A DUI charge presents numerous problems, and a DUI conviction provokes a number of consequences. Naturally, those charged with DUI in South Carolina rightly worry about these consequences. The following questions are some of the most frequently asked ones we hear in our practice:
A: During a DUI stop in South Carolina, if you refuse to submit to a breathalyzer test or if you had a BAC of 0.15% or greater, the officer will likely take your license and revoke your privilege to drive in South Carolina. If the suspension was caused by a refusal, the implied consent law provides a six month suspension. If the suspension is because of a 0.15% or greater blood alcohol concentration, the suspension will last one month. The best way to immediately challenge these suspensions is to request an administrative hearing at the South Carolina Department of Motor Vehicles (the DMV). The DMV may be slow about granting this hearing. However, after hearing, they may grant you a temporary alcohol license.
A: Under South Carolina law, driving is a privilege, not a right. The South Carolina DMV can suspend a SC driver’s license regardless of the result of the DUI trial. In DUI cases, the criminal side, the DUI trial involving the Court and the Solicitor’s (prosecutor’s office), and the civil side, involving the DMV. On the criminal side, where constitutional rights to a fair trial, jury, and representation are involved, you have the right to have your guilt or innocence adjudged in Court. However, on the administrative side, the DMV and the Implied Consent law determine your privilege to drive. The Implied Consent law provides that if you drive on the roads of the State of South Carolina, you have already given your implied consent to a breath or other form of BAC testing. Although individuals have the right to refuse these tests, the State punishes the refusal by a set suspension of the individual’s driving privilege. The determination of this privilege generally rests with the DMV, not the Court.
A: The DMV administrative hearing involved in SC DUI cases is a proceeding where a DMV hearing officer will hear evidence and make a determination whether under the Implied Consent law (and other applicable law) the arresting officer followed the law and whether the individual’s driving privilege should be suspended. There is no jury and no judge. There is no adjudication of guilt or innocence as to the DUI, only whether procedure was adequately followed. On the other hand, in a criminal trial, the subject is guilt or innocence on the criminal offense, the DUI. The State’s prosecutor has the burden of proving to a jury beyond a reasonable doubt that you operated a motor vehicle while your ability to drive was materially and appreciable impaired by drugs or alcohol.
A: Yes. The DMV hearing and criminal trial are entirely separate matters dealing at least partially with separate issues.
A: Just because you submitted to the breathalyzer and it registered some BAC does not necessarily mean that you need to request an administrative hearing. Your driving privilege will only be revoked automatically if you refused to take the test or if your breath alcohol concentration was .15 or greater. If neither of those conditions are true, your license will not be suspended and you will have no need to request an administrative hearing.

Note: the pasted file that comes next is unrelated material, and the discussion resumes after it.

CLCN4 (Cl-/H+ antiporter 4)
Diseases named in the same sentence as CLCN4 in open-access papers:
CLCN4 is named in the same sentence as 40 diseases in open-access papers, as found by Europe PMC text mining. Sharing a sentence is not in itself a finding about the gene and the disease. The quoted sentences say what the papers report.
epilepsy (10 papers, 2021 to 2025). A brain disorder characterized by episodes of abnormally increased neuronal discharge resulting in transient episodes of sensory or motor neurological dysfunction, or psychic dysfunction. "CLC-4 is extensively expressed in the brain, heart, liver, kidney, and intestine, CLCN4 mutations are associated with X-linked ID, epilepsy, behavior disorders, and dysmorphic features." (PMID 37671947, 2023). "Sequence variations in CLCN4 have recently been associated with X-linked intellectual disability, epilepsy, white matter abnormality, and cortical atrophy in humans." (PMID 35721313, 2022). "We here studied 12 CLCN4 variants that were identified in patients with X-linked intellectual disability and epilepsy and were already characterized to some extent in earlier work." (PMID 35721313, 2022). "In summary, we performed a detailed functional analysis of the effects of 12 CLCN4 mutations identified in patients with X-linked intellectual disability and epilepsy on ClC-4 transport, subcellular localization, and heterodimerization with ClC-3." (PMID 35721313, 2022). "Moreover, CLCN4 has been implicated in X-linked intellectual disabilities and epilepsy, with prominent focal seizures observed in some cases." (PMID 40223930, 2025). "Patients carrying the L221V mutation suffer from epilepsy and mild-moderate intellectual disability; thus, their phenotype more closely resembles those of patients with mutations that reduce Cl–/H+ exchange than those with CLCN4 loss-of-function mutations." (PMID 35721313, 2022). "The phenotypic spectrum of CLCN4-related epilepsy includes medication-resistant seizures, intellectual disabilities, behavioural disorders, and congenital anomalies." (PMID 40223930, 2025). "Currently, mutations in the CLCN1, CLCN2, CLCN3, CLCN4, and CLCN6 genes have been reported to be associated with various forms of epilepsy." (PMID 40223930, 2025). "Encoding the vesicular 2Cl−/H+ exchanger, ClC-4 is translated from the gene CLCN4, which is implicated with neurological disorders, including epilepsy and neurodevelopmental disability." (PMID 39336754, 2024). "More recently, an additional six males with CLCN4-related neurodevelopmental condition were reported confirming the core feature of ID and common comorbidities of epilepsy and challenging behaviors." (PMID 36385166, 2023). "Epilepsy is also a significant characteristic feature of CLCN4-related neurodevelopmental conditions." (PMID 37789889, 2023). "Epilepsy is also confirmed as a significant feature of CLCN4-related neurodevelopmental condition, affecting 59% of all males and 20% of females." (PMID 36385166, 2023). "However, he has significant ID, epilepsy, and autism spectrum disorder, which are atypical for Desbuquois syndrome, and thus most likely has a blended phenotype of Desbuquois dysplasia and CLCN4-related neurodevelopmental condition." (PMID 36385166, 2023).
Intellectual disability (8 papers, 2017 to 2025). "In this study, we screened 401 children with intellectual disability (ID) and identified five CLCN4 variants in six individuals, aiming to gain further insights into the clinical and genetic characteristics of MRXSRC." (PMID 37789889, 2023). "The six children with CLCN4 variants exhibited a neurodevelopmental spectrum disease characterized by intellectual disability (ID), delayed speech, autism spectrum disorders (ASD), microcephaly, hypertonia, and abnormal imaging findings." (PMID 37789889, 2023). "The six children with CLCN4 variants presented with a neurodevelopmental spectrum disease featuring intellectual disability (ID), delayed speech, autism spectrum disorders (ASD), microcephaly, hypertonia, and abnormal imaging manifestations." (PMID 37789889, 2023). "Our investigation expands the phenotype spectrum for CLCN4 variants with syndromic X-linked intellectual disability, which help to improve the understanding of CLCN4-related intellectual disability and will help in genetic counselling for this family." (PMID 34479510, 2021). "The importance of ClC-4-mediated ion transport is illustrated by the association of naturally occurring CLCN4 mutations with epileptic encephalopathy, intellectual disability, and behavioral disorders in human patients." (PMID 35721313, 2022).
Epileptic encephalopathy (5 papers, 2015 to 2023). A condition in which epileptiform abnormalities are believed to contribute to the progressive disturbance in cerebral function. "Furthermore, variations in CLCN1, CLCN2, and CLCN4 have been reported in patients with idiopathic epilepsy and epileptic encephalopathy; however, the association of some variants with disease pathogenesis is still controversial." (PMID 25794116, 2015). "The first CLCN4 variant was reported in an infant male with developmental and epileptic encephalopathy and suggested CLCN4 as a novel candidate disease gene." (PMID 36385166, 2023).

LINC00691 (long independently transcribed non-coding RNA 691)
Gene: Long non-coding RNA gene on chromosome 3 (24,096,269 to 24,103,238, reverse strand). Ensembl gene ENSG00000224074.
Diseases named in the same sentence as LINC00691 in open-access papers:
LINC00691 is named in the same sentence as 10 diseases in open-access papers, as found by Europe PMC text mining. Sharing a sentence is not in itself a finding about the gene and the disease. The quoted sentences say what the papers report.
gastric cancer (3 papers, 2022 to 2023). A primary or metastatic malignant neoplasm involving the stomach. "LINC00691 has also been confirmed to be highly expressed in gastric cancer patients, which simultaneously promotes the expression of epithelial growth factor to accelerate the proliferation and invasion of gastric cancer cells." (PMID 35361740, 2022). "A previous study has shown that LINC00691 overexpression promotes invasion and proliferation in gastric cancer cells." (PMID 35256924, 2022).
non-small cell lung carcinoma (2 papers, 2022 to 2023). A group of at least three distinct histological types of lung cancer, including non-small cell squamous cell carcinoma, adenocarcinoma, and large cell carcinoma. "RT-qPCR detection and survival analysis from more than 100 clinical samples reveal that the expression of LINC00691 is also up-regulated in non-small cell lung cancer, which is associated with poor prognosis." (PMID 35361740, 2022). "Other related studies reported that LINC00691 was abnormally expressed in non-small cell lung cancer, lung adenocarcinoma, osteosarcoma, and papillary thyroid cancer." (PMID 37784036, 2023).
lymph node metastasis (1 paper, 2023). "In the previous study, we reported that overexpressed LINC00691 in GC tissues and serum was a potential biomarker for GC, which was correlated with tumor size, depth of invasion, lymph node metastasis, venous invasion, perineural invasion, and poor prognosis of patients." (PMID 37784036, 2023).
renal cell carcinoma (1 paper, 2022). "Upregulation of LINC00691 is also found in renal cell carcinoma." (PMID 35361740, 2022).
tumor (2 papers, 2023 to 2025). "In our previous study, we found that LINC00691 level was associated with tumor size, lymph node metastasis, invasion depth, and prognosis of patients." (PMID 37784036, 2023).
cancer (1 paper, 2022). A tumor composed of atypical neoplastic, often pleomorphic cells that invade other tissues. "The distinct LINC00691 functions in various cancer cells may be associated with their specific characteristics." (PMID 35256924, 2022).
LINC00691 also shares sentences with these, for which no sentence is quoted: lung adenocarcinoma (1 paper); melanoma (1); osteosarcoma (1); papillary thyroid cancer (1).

A: Administrative hearings, although less formal than trials, are still not something to be taken lightly. If you have been charged with DUI, it is always good advice to retain a lawyer, and he or she will know how to best handle your DMV situation.
A: The DMV is unpredictable on scheduling, and times between request and hearing can vary widely. Temporary Alcohol licenses, if you have obtained one, will last until the hearing, no matter how long the delay lasts.
A: Requests for hearing must be made within 30 days of your notice of suspension, which was made at the time of your arrest.
A: You will be sent a notice that you can obtain your temporary Alcohol license. This license will valid until the administrative hearing. At the hearing your suspension may be lifted or upheld. If your suspension is lifted, your ordinary driver’s license will be reinstated. Even if your suspension is lifted, your pending DUI or DUAC charge will not be affected.
A: If your license suspension is upheld, you will have to turn in your temporary alcohol license and serve your suspension. Suspension for BAC of .15 or greater is one month, and for refusing the breathalyzer it is 6 months. Besides the suspension, you will be required by the DMV to enroll in what is called an ADSAP (Alcohol Drug Action Safety Program). You must complete the ADSAP class in order to get your license back.
A: Possibly. You may be entitled to a special driving privilege. The DMV will send you a notice in the mail informing you of what driving privileges you may be entitled to and how to go about getting that license.
A: No. It is not a good idea to get a provisional license until after your DUI is resolved. You are limited to one provisional license per lifetime, so you should probably save it for later. The Administrative suspension is only part of the battle. In addition to the administrative suspension, if you are convicted of DUI/DUAC, the DMV will suspend your license for another 6 months. At that point you would want to have the chance to use a provisional license.
A: Yes. Even if you win at the DMV, you will still face the pending criminal charges until they are adjudicated in criminal court.